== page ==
Fri 07 November 14
With a number of river carp under my belt I thought I would let you know how I began my search for these nomadic fish. Having just moved the Cambridge area I was determined to find out some good locations to begin targeting a number of different species. River carp were on the hit list and something I knew was not going to be easy.
As with all my fishing I did a serious amount of research, talking to local angling clubs, looking on line, speaking to tackle shops and actually getting out there a walking or in some cases running the banks! Through talking to local anglers I got the picture it had been a tough year with fewer carp showing themselves and locating pockets of carp being trickier than normal. In the back of my head the only thing I could hear was “challenge” and I love a challenge!
Due to the nature of my job I have been able to explore a huge amount of the river and drain system around the Anglian region which has helped no end. Even my run to work has enabled me to find a few spots where I have seen individual carp and in on case and group of twelve basking in the sun!!! As soon as fish had been located there was no time to mess about. I would be loading up the kit ASAP and heading to the area the fish had been spotted.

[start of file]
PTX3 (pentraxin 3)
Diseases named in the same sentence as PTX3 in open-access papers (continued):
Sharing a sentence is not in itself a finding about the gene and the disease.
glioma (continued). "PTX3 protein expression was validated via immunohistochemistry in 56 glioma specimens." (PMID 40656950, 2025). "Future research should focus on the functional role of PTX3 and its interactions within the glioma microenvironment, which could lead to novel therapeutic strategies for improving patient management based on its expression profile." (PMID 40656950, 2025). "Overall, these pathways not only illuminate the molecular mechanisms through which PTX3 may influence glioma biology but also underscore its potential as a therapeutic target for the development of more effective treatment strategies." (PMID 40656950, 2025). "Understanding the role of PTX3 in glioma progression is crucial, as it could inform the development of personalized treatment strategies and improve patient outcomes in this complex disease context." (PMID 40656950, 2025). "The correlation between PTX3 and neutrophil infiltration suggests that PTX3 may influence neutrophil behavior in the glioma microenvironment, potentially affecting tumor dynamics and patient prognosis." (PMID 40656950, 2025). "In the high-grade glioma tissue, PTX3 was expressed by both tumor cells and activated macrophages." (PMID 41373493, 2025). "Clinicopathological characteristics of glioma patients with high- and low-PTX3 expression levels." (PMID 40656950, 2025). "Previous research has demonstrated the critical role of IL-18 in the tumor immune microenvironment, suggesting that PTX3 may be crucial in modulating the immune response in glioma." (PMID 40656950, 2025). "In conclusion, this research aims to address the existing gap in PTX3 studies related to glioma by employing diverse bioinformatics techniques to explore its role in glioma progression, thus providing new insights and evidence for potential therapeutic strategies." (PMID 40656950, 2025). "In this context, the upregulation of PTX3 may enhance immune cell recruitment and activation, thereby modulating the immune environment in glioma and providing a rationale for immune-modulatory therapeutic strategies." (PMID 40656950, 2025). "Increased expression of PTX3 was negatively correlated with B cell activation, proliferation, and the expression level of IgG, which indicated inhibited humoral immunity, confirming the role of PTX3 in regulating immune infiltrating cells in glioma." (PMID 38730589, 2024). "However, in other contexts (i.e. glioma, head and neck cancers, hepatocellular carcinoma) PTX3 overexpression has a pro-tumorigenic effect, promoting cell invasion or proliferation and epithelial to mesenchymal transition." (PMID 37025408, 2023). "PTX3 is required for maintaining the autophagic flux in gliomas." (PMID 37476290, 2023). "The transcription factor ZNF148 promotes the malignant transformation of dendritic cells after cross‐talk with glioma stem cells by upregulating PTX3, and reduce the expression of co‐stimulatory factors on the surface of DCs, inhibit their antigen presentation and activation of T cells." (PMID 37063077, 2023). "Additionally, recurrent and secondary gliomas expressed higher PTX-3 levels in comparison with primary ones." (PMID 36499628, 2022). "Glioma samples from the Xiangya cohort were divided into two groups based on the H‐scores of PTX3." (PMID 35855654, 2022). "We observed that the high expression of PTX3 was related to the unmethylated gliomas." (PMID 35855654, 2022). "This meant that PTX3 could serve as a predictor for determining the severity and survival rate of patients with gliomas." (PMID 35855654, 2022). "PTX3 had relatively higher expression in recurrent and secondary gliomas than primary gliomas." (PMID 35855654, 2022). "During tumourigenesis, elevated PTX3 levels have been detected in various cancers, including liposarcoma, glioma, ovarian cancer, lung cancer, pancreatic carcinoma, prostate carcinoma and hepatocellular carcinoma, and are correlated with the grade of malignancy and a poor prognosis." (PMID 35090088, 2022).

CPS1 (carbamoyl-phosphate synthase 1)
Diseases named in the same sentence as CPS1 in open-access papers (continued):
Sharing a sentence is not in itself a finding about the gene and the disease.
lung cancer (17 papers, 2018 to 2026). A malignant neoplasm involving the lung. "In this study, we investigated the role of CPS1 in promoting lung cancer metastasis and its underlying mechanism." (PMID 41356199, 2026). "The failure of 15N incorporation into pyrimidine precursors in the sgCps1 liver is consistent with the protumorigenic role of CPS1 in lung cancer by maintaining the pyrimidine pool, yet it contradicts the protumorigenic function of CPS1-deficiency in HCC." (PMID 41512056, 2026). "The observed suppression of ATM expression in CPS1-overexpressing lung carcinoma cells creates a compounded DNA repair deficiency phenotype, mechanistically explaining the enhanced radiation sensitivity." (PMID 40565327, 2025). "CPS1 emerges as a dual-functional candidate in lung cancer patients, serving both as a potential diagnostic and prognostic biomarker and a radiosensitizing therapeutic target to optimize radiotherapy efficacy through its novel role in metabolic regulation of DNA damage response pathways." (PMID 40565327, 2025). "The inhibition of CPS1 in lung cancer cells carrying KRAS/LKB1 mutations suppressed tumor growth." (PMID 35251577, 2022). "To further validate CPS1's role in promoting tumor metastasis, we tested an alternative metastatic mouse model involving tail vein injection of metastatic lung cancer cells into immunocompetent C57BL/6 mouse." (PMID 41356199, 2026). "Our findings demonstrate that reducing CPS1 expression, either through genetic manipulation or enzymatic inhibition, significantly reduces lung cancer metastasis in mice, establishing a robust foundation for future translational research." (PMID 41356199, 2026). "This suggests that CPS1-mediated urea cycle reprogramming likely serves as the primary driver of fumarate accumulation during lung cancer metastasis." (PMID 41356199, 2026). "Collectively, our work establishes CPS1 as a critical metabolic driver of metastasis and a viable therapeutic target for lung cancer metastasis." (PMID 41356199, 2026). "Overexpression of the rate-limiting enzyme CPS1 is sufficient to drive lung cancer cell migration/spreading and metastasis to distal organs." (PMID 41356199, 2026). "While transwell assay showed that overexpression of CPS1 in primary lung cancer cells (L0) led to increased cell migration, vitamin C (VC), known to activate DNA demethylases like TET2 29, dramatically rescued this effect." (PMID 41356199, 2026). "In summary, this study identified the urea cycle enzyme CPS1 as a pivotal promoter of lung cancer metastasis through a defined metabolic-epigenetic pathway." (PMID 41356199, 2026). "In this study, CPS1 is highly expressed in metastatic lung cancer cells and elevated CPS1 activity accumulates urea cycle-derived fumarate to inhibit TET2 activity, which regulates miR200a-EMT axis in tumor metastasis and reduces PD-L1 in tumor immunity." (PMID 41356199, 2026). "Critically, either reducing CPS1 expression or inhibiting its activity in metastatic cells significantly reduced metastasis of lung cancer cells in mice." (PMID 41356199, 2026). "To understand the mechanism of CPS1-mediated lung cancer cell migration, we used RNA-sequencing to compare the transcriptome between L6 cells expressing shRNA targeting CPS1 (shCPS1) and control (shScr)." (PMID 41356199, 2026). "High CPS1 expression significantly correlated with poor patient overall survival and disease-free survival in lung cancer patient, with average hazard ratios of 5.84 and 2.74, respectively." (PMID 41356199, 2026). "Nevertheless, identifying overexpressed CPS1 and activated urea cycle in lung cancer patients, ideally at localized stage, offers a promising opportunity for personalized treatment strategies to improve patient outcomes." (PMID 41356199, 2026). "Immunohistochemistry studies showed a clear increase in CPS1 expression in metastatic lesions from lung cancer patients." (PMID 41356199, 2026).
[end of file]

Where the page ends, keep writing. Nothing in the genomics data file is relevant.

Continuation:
All of the locations I have stumbled across have been slow flowing areas, which have allowed for easy baiting and fantastic presentation of a hook bait.
When looking for areas that might hold carp on the river there is only one word for it ‘features’. Whether it be weirs, overhanging trees, inlets, sewage outlets, confluence of two channels, islands and the list goes on. These features are excellent areas that the carp can stop at on their journeys, patrolling the miles and miles of river available to them in search of food. My two most productive areas during my stint on the river were just downstream of weirs, fishing tight to overhanging trees. At both areas I had seen fish and had had instant results from acting immediately on the sightings!
I don’t think bait is massively important it is more the location, river carp are not as pressured as lake fish and won’t have seen too many rigs etc.
I was using for most of my fishing CC Moore’s XXX and the NEW Equinox. The Equinox is a spiced-fruit bait which has been performing very well during field testing. I have also been playing around with some pop ups produced by a good friend Tom Oliver who works for ‘For Life Experiences’ (and angling centre www.forlifeexp.com).
My set up was not far off from how I would fish a lake for carp due to the slow flows, however there were a few fundamental differences. Hook size was increased, rig material strength was increased and the length of shrink tub was also increased.
I was basically beefing things up as I was told river carp don’t take any S### and have a tendency to power off down the river after being nailed!
Rods – Greys Prodigy 3lb tc
Reels – Shimano Ultegra 5500 XTC
Line – Ultima Power Carp Ultra 14lb
3ft – 35lb Leadcore